Some years ago, my wife’s great uncle and his wife were visiting from Germany and my family travelled to my in-law’s home to see them. Our kids were quite young at the time, and prone to wake up very early. Luckily, so was my mother-in-law, who often spent the wee hours with her grandchildren. Despite her extra house guests, the kids soaked in Oma’s undivided attention that morning while my wife and I took the rare opportunity to sleep in.
I woke up about an hour after the kids and as I headed upstairs, I heard my wife’s great Uncle offering a prayer. Hmm, I thought, breakfast is being served. I’ll just wait at the top of the steps where they can’t see me until they’re finished so I don’t interrupt them. I soon realized this was no ordinary, memorized table grace spoken out of obligation. This was a prayer from the heart. It was deep with gratitude – gratitude for the gift of family, food, and a chance to live in peace. The prayer was in German, so I missed some of the dialogue (my German is lousy) but the tone was unmistakable. As I listened, I heard my great uncle’s voice falter as he offered heartfelt thanks to his Creator through tears. I was stunned. Until that day I had never heard someone cry during a prayer offered before a meal and I have never heard it since. When he finished praying, a simple meal of porridge, juice and toast was served.
Until that day I had never heard someone cry during a prayer offered before a meal and I have never heard it since.
All four adults at the table that morning had lived through the evils of the second world war. My wife’s parents had fled Europe, landing as refugees in South America before eventually coming to Canada. Her great uncle had fallen into the hands of Soviet soldiers during the war and spent two years narrowly surviving the extreme starvation and brutality of life in the Gulag. They had all known the reality of true hunger.
The breakfast served that morning was hardly a brunch buffet at a great restaurant. It was a simple meal, but it was enough for four people who remembered what it was like to have nothing. They had faced the possibility of never seeing family again, and here they were, sharing a meal, safe in the knowledge that there was more food in the cupboard. And my children got to learn from that shared experience. Although too young to understand the hardship that shaped their relatives’ gratitude for the simple things, it made a lasting impression on them. It made a lasting impression on me too.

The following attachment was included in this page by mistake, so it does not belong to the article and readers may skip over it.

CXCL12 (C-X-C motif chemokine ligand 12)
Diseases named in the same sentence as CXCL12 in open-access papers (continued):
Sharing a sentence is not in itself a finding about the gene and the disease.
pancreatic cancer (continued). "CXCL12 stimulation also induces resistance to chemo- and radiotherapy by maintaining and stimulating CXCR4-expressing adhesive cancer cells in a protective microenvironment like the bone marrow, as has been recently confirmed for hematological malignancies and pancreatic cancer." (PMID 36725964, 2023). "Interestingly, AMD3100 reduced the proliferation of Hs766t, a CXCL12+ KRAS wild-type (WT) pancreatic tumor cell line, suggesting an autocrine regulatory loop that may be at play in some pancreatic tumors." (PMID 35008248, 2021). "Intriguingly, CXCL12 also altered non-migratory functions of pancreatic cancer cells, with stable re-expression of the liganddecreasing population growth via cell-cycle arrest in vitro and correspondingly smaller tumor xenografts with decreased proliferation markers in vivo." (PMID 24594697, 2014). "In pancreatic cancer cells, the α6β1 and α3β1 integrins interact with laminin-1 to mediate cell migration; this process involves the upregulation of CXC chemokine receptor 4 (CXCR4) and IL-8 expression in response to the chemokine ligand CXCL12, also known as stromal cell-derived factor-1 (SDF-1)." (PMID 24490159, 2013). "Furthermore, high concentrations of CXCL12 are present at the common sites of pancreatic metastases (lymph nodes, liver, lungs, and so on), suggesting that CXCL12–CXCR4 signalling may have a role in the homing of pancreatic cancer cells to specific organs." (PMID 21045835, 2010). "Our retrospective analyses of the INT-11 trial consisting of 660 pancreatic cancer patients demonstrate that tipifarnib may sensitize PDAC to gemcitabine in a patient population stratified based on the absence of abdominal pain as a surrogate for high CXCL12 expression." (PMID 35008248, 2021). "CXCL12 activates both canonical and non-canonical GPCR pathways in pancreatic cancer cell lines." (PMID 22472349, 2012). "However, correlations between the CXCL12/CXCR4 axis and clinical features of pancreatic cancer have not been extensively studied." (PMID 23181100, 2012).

Gratitude breeds generosity, and that deep appreciation for what we have frees us to give with open hearts and hands.
Gratitude breeds generosity, and that deep appreciation for what we have frees us to give with open hearts and hands. It’s not uncommon to read about billionaires like Bill and Melinda Gates or Warren Buffet donating vast sums of money. These gifts are so large they can literally change the world. Most of us can’t dream of gifts that large let alone make them, but one of the lessons we learned from sharing that time with my relatives is that even if the gifts we give are of modest size they can mean everything to the person who receives it.
The simple gifts we offer – a kind word to a hurting person, a drink on a hot day to someone who is thirsty, or sharing a simple meal might not change the world, but it could change the world of someone else who has known emotional pain, thirst, or hunger.
Live generously. You might not change the world, but you never know when you might change someone’s world.
Contributed by Darren Pries-Klassen, CEO